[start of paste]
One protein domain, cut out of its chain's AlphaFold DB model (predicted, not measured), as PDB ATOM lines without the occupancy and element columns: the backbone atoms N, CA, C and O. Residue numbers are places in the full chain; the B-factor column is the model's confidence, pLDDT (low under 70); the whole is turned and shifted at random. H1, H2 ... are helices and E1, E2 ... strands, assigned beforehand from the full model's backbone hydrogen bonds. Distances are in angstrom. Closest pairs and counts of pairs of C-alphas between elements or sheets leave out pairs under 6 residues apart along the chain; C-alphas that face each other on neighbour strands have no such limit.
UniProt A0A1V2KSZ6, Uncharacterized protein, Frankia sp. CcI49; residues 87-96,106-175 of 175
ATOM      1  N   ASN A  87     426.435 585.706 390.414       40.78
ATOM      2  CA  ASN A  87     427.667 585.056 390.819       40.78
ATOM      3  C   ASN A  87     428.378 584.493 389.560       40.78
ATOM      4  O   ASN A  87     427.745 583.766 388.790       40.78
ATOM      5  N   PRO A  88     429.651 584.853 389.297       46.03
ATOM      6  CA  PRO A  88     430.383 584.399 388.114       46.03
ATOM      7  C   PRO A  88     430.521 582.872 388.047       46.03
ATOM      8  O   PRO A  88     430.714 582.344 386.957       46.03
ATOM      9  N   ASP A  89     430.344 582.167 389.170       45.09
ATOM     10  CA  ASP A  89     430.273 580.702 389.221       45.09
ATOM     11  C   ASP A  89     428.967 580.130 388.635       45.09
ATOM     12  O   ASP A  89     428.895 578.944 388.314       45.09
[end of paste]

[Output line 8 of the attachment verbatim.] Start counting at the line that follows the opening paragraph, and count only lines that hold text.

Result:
ATOM      7  C   PRO A  88     430.521 582.872 388.047       46.03